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GPs Should Be Paid For Virtual Health Consultation During COVID-19

The government must immediately assist the urgent uptake of virtual healthcare services by paying GPs for every video consultation they undertake during the coronavirus pandemic, NZ Health IT (NZHIT) chief executive Scott Arrol says.

He says unprecedented measures need to be taken as New Zealand is on the verge of stepping up to its covid-19 alert level four. This would be on top of any co-payment made by the patient and recognises the investment the GP has had to make, Arrol says.

“We’ve got to remember there are doctors, nurses and practice staff who are working incredibly hard to suddenly change the way they work. This will provide a significant pay-off in the fight against the coronavirus, so the funding has to be in place to support one of the biggest changes to the way healthcare is provided that New Zealand has seen over the past 50 years.

“Patient management systems (PMS) that are used by GPs already have the capability to support virtual healthcare and these should be the first port of call for general practices from now on.

“Over the past week the country’s PMS and patient portal providers have also been working hard to make sure their systems are able to do the extra work that will now be asked of them.

“Virtual healthcare can include triaging and consults over the phone, by email or video and all three must be deployed by GPs to be fully effective. Attempting to switch 70 percent of visits to just telephone consults will quickly overwhelm practice staff and their patients.

“At scale, companies such as Medtech, Indici, Vensa and Intrahealth have made a major commitment to the sector and I know they’ve made the investment in resources to support their GP customers.

“There is no doubt that GPs are being asked to make a significant change to the way they provide healthcare but they are also being required to transform their way of doing business, which will have to be supported by the government especially over the coming few months.”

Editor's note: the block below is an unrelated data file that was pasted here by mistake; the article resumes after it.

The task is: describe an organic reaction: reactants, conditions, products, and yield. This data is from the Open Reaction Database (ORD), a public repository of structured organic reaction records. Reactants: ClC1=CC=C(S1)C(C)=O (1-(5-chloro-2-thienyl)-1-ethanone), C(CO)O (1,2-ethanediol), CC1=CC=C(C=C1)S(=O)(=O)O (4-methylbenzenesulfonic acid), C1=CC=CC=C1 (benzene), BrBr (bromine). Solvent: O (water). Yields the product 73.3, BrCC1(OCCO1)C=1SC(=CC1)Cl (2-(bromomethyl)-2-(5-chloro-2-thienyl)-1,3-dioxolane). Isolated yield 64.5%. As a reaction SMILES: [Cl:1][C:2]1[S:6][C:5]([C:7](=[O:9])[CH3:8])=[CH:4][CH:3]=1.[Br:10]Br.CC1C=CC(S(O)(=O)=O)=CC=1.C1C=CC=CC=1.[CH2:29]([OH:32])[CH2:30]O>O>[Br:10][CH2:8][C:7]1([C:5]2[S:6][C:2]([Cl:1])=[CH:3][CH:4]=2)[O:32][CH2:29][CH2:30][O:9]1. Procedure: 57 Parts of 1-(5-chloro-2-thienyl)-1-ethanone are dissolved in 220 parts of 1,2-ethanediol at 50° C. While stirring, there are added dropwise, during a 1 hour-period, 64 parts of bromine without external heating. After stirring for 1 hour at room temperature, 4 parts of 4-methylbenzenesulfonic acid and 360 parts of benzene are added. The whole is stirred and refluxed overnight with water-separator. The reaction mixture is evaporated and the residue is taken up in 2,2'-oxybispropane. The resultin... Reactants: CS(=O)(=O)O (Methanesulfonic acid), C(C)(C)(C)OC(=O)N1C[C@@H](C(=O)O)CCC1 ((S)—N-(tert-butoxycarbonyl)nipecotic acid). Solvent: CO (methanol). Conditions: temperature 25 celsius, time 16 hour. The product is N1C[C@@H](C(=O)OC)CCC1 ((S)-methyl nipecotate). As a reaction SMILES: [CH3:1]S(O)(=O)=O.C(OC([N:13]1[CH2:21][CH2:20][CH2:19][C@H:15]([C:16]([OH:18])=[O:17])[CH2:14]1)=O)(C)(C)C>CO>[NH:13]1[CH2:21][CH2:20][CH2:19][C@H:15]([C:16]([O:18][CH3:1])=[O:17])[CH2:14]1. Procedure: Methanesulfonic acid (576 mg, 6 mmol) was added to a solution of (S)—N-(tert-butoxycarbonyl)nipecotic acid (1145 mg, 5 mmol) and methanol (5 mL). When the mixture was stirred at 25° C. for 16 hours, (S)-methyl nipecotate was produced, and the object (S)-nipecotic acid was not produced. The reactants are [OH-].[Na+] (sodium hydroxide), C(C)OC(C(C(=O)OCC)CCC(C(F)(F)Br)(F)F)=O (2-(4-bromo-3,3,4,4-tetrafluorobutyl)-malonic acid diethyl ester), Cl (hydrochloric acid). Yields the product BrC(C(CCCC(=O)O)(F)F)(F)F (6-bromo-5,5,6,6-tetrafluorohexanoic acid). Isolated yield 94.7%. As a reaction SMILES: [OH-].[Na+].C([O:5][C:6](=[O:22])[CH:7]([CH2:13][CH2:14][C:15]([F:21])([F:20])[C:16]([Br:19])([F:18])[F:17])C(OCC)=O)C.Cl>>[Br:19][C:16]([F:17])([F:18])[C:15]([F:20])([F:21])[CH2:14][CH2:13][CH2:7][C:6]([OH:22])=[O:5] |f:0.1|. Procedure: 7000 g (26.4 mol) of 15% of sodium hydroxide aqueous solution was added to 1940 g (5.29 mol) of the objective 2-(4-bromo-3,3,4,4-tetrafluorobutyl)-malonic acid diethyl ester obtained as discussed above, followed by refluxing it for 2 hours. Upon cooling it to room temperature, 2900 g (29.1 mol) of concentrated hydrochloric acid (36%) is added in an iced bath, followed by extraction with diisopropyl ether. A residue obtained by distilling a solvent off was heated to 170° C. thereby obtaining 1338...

Arrol says that it’s not a simple process to switch from a traditional business model that relies on walk in customers to providing services online.

“We’ve been doing online banking for so long now that we forget the painful transition for all involved from dealing with the teller in-person to transacting our business via our computers and now our mobile phones.

“The same applies to general practices and they will have to invest in the change management required that would normally take place over years rather than the days they’re now expected to pivot their business operations.

“I have no doubt that they will do it. New Zealand is very fortunate to have a strong, capable and resilient primary care sector, but the government has to make sure they are not put at such a disadvantage that we start to see the inability to sustain this new model over the mid to longer term.

“As a nation, the seriousness of the situation is now fully upon us and the general public understands the need for their usual way of life to change, at least for the foreseeable future.

“The opportunity is here right now to move to rapid adoption of video consultations with their GPs, medical professionals or care teams and there should be no hindrance or disadvantage for the healthcare provider to do this,” Arrol says.

© Scoop Media

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